The visit undertaken by representatives of the Coigach – Assynt Living Landscape (CALL) project was designed to facilitate an exchange of good practice between Romania and Scotland with the intention of building a critical mass of interested parties who can work with the wider community to make change happen locally, while spreading the word more widely across North and West Scotland. It came about after a previous visit by Amanda Bryan to Romania through the ARCH Network trainer programme. Monica Oprean is the main contact in Romania: a Director of Satul Verde www.satulverde.ro/en/ (‘Green Village’), Monica is very experienced in organising and leading these visits. Amanda made the initial links and helped CALL secure funds from the Arkleton Trust and Forestry Commission Scotland's Community
Seedcorn Fund to enable the 6 Scottish participants (4 from CALL – Julie Edwards, Chris Goodman, Lesley Muir, Roz Summers, plus Grant Holroyd from Knoydart and Amanda Calvert from Community Woodlands Association) to visit Romania. This case studydescribes the visit and outcomes. The group is now working on how to develop good practice, based on their experiences, and how to disseminate their experiences more widely. It is the start of a process which should have long-lasting benefits for the communities involved.
Grant, Amanda, Lesley, Roz, Chris (minus Julie!)
Remote rural communities in the West are faced with an ever increasing cost of living due to their dependence on goods and services that are produced elsewhere and have to be transported long distances. This is a trend that is likely to continue and there is a desire in some areas to consider how communities can if possible become more resilient and self sustaining.
Within this context in Scotland, particularly in the remote North and West Highlands, an emphasis on communitising assets has evolved as an important strategy in developing resilient communities. While some community owned estates are crofted (traditional tenant-based agriculture system), much of the land now owned and managed by communities does not have tenants who are working the land. Experiences of the groups are mixed and while the majority have been able to achieve benefits through employment creation, the provision of new house sites, opportunities for business creation and enabling greater access and recreation opportunities there is little evidence of individuals or groups of individuals within the communities (other than Directors) either engaging with the management of the land or accruing benefits from it. Some groups aspire to have greater engagement but have so far been unable to achieve this.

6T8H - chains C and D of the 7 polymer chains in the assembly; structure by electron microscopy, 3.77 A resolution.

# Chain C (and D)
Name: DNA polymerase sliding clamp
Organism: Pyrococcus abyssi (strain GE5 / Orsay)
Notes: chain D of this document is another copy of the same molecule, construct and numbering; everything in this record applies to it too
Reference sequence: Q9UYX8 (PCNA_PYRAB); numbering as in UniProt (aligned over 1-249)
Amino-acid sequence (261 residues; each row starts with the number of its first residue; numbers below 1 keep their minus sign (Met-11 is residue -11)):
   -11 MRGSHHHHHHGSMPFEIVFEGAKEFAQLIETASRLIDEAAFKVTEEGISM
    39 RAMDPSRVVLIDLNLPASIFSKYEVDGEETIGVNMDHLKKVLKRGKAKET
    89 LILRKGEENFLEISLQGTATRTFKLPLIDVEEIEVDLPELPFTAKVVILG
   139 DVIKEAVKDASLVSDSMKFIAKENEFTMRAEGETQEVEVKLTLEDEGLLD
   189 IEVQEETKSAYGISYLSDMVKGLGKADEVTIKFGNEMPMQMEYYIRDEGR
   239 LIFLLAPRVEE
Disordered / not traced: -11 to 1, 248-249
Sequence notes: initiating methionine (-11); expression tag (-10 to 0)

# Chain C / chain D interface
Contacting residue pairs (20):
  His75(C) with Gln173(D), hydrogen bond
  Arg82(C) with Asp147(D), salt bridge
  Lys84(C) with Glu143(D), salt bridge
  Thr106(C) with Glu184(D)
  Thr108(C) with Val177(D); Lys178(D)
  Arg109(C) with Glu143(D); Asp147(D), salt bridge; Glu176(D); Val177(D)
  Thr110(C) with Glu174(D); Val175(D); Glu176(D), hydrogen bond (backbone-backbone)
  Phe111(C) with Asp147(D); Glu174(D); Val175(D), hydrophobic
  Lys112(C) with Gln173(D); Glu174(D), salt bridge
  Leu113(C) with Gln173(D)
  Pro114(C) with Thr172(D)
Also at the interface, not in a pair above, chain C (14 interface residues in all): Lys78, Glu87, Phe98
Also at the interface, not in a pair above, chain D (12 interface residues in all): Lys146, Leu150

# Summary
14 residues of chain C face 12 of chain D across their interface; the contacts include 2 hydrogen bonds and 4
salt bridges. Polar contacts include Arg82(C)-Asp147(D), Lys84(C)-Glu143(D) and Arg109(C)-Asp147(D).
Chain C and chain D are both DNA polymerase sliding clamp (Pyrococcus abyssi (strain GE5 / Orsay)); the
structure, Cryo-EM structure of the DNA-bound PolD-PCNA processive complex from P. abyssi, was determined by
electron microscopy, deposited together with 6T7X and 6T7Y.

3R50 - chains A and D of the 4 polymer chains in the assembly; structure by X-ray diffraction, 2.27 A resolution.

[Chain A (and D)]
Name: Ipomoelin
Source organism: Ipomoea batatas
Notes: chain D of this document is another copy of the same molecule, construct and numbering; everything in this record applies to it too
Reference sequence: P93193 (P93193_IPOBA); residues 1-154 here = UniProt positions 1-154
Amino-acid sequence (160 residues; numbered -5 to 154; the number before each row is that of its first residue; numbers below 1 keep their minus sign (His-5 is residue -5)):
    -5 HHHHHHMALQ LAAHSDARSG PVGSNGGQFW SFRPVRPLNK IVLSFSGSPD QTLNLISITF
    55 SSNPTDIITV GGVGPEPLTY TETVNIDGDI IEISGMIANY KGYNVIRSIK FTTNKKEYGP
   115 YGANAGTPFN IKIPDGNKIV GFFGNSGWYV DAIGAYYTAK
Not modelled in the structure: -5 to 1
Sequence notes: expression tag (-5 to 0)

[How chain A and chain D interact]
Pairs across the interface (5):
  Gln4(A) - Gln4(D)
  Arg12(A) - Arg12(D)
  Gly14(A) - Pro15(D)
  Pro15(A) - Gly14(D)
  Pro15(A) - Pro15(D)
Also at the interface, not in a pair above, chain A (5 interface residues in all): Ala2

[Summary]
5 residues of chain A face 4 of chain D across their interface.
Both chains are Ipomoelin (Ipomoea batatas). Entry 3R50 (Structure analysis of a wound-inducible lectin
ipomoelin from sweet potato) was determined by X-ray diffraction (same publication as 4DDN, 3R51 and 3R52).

So Why Romania?
Counter to this is the experience in parts of Romania, specifically in the Apuseni Mountains, where resources are much more equitably shared and managed by individuals, the community and the state resulting in a relatively small carbon footprint with extensive use of both locally grown (agriculture and forestry based) and value added products. Wood is the main source of fuel and every village has a sawmill which serves local needs. Young people are encouraged and supported to remain in the area and newly married couples are gifted enough green timber to build a new house. There is evidence of a lifestyle which incorporates low food miles, local value adding, low carbon energy use, low waste production and high local reuse and recycling, strong and active cultural links to the land, and bio diverse landscapes actively managed in a low key way.
The Romania of today is in some ways similar to the Scotland of 40-50 years ago but more importantly has retained skills, culture and systems which mean it is better placed to respond to future challenges around sustainability and climate change. Communities in Scotland aspire to regain a more self-sustaining lifestyle, less dependent on, and less subject to, the vagaries of external influences. Communities in Romania are however on the cusp of significant changes with recent membership of the EU providing opportunities for support and also greater mobility and income earning opportunities than previously. There is also exposure to a wider range of cultural influences through new technologies and more visitors to the region which has seen an exodus of young people from the countryside. There is a danger that Romanian communities may suffer the fate of many Scottish communities without realising what they have lost.
The proposed outcome of the exchange was...
To increase wider community participation in active land management and product utilisation through the Coigach - Assynt Living Landscape partnership, and to extend this to Knoydart, Sleat & Raasay.
To raise awareness of alternative approaches and models of community engagement and participation in land management and to encourage implementation of these.